Ebola Virus Disease

Ebola virus disease

Previously known as Ebola haemorrhagic fever.

Caused by a virus (filovirus).

The disease is severe and often fatal in humans and primates (such as monkeys, gorillas and chimpanzees).

Outbreaks

Sporadic outbreaks have occurred since 1976 in the Democratic Republic of Congo, Uganda, South Sudan, Congo and Gabon.

Current (2014) outbreak in Guinea, Liberia, Sierra Leone and Nigeria.

Transmission

Spread via direct contact with contaminated blood or secretions of an infected person or animal (dead or alive), and indirectly via contact with objects (such as needles, clothing and bedding) contaminated with infectious secretions.

Does not spread through the air and cannot be transmitted by mosquitoes.

High risk groups

Healthcare workers, family members or friends in close contact with infected people.

Hunters/other persons who may come into contact with infected animals.

Incubation period

Symptoms start 2 to 21 days (average 8-10 days) after exposure.

Symptoms

Fever, diarrhoea, vomiting, stomach pain, lack of appetite, weakness, headache, joint and muscle aches, rash, sore throat, chest pains, red eyes, hiccups, difficulty in breathing and swallowing, impaired kidney and liver function as well as bleeding inside and outside of the body.

Treatment

Treatment is typically supportive

Prevention

There is no vaccine available to prevent the disease

Travellers

Travellers to endemic areas, under normal circumstances, are at low risk but they should adhere to preventative measures and seek medical attention if any related symptoms appear and mention their travel history to the doctor before the consultation.

Preventative measures

During an outbreak, strict measures must be taken to prevent the disease from spreading, especially in high risk groups:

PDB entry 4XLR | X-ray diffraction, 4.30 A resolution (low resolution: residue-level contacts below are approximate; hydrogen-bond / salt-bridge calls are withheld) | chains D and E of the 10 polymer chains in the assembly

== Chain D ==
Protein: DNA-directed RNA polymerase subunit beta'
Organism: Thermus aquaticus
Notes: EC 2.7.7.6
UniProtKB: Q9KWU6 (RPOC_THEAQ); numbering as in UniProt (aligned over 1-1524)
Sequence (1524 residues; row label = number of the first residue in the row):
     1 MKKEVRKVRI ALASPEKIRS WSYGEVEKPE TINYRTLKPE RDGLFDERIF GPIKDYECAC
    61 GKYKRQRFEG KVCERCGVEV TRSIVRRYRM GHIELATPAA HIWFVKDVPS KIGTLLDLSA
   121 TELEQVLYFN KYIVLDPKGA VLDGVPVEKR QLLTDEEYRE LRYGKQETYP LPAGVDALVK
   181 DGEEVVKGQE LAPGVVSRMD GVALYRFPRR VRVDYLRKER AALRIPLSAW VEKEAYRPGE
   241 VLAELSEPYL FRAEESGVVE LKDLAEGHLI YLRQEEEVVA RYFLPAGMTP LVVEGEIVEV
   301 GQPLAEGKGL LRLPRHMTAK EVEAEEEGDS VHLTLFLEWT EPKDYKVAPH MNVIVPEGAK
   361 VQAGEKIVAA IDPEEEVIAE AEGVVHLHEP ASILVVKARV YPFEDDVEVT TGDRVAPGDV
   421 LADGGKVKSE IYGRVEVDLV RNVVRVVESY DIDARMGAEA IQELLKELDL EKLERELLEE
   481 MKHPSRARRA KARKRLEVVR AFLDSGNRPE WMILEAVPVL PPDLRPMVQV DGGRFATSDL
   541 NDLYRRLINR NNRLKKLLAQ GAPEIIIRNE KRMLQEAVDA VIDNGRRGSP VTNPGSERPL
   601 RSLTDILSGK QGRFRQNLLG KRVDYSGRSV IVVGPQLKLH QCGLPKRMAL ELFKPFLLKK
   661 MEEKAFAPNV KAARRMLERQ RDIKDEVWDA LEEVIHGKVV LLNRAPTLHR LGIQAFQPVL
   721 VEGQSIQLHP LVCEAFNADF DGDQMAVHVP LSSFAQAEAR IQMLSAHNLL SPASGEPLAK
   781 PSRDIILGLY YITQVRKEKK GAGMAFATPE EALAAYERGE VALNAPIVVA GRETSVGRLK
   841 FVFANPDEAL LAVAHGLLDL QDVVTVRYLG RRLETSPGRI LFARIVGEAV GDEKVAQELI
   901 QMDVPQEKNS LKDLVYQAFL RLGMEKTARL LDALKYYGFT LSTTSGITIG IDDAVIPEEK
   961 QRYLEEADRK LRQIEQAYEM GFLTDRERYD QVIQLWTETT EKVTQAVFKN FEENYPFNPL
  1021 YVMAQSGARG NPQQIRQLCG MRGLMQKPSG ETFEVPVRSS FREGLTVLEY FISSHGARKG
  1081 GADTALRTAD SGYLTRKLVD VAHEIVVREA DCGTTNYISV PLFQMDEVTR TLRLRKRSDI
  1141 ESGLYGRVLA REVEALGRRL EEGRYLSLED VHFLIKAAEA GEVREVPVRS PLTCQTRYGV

·         Isolate Ebola patients from contact with unprotected persons.

·         Avoid contact with blood or other bodily secretions from an infected person or animal (dead or alive).

·         Wear appropriate protective clothing when in contact with an infected person or animal.

·         Avoid contact with objects (needles, syringes, other instruments, soiled clothing or bedding) that may be contaminated.

·         Sterilise and disinfect all equipment.

·         Wash hands regularly with soap and clean water.

·         Adhere to safe water and food practices - cook animal products thoroughly and avoid eating raw meat (‘bush meat”) from infected animals.

·         Avoid having unprotected sexual intercourse with patients for up to seven weeks after they have recovered from the disease.

·         Bury people who died from Ebola promptly and safely.

·         Samples taken from suspected human or animal cases should be handled by trained laboratory staff and processed in suitably equipped laboratories under maximum biological containment conditions.

 

 

 

 

 

 

References

  1. About Ebola hemorrhagic Fever. CDC [homepage on the internet]. Available from: http://www.cdc.gov/vhf/ebola/about.html.
  2. Ebola Virus Disease: Frequently asked Questions. National Institute for communicable diseases. Available from: http://www.nicd.ac.za/?page=alerts&id=5&rid=359
  3. National health services. Available from www.travax.co.za
  4. Ebola virus disease. WHO. Fact sheep No 103. Last updated April 2014. Available from: http://www.who.int/mediacentre/factsheets/fs103/en/